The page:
T F 31. Intraindustry trade can be explained by product differentiation, economies of scale, seasons of the year, and transportation costs.
T F 32. According to the theory of intraindustry trade, many manufactured goods undergo a trade cycle in which the home country initially is an exporter and eventually becomes an importer of a product.
T F 33. The product-life-cycle theory applies best to trade in primary products in the short run.
T F 34. According to the product-life-cycle theory, the first stage of a product’s trade cycle is when it is introduced to the home market.
T F 35. According to the product life cycle theory, the last stage of a product’s trade cycle is when it becomes an import-competing good.
T F 36. Ricardo’s theory of comparative advantage is a static theory that does not consider changes in international competitiveness over the long run.
T F 37. Dynamic comparative advantage refers to the creation of comparative advantage through the mobilization of skilled labor, technology, and capital.
T F 38. Industrial policy seeks to direct resources to declining industries in which productivity is low, linkages to the rest of the economy are weak, and future competitiveness is remote.
T F 39. Europe’s jumbo-jet manufacturer, Airbus, has justified receiving governmental subsidies on the grounds that the subsidies prevent the United States from becoming a monopoly in the jumbo-jet market.
T F 40. The imposition of pollution-control regulations on domestic steel manufacturers leads to decreases in production costs and an improvement in the steel manufacturers’ competitiveness.
T F 41. Empirical studies conclude that U.S. environmental policies are a more important determinant of trade performance than capital, raw materials, labor skills, and wages.
T F 42. Most developing countries have pollution-control laws and enforcement policies that are more stringent than those of the major industrial countries.
T F 43. Although the theory of comparative advantage explains trade in manufactured goods, it has no explanatory value for trade in business services.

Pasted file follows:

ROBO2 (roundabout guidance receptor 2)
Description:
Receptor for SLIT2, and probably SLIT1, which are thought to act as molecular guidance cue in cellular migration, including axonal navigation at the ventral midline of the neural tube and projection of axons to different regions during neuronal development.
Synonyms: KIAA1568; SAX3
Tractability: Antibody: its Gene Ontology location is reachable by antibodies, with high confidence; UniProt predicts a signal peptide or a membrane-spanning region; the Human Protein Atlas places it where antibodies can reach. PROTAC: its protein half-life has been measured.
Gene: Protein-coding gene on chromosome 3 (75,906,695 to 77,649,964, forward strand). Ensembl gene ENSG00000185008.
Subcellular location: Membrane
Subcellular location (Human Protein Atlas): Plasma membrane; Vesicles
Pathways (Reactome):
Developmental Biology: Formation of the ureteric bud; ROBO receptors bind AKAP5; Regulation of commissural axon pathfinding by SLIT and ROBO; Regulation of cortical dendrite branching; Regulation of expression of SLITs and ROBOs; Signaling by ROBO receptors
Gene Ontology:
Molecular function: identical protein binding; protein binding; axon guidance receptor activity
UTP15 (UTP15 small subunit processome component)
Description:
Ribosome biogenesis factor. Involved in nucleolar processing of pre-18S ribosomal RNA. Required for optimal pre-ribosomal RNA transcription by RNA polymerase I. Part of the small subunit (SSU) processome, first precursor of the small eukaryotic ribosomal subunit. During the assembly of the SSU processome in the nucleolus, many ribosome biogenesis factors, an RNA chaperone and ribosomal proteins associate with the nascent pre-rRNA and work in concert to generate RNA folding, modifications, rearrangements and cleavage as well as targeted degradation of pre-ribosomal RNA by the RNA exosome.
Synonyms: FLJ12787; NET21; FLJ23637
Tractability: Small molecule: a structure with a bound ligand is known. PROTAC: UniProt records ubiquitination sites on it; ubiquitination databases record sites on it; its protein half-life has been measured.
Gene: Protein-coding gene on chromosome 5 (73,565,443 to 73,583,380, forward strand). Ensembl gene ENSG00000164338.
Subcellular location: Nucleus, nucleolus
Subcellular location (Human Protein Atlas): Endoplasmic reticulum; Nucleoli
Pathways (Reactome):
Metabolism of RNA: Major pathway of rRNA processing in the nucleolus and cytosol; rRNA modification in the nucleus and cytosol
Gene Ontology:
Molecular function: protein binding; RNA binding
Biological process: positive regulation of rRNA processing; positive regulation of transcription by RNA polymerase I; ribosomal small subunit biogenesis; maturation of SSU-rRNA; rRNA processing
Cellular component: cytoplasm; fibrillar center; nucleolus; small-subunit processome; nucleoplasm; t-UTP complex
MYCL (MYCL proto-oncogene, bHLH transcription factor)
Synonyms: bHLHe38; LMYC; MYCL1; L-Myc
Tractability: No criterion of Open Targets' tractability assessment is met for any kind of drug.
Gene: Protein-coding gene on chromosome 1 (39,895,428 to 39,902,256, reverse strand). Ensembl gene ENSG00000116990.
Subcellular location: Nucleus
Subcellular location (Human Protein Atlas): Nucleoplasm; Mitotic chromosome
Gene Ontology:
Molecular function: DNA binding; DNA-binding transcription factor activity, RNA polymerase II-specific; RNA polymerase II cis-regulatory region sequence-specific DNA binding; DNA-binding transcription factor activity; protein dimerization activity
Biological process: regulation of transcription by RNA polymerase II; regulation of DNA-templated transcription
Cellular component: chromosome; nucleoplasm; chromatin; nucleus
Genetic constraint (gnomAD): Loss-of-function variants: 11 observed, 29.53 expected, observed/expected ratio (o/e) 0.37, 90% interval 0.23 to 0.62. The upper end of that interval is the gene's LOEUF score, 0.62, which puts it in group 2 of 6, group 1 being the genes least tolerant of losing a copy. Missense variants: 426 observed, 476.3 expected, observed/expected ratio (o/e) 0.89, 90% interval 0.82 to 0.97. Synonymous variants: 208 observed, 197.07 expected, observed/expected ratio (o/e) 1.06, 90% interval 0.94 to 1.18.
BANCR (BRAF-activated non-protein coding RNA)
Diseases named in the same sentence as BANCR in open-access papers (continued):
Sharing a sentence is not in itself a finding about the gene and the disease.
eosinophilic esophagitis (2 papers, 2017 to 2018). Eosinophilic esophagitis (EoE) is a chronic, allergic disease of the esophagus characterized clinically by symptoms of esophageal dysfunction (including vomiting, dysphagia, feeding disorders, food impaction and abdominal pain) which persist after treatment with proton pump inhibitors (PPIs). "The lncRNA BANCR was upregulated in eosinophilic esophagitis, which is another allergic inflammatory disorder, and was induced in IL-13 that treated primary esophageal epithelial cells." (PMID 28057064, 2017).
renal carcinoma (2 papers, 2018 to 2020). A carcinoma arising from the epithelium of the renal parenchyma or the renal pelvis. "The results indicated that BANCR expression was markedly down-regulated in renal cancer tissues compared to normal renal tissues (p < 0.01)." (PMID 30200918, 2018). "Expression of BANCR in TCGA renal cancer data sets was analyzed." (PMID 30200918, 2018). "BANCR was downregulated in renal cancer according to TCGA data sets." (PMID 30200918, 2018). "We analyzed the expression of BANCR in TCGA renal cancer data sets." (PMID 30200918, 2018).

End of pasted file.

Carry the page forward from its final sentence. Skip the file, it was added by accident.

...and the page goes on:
T F 44. When transportation costs are added to our trade model, the low-cost exporting country produces less, consumes more, and exports less than that which occurs in the absence of transportation costs.
T F 45. When transportation costs are added to our trade model, the degree of specialization in production between two countries increases as do the gains from trade.
T F 46. In the absence of transportation costs, free trade results in the equalization of the prices of traded goods, as well as resource prices, in the trading nations.
T F 47. In industries where the final product is much less weighty or bulky than the materials from which it is made, firms tend to locate production near resource supplies.
T F 48. Industrial processes that add weight or bulk to a commodity are likely to be located near the resource market to minimize transportation costs.
T F 49. A product will be traded only if the cost of transporting it between nations is less than the pretrade difference between their relative product prices.
T F 50. Generally speaking, transportation costs are more important than production costs as a source of comparative advantage.
T F 51. The product-life-cycle model contends that when a new product is introduced to the home market, it generally requires low-skilled labor to produce it.
T F 52. According to the product life cycle model, comparative advantage shifts from cheap-labor countries to high-technology countries after a manufactured good becomes standardized.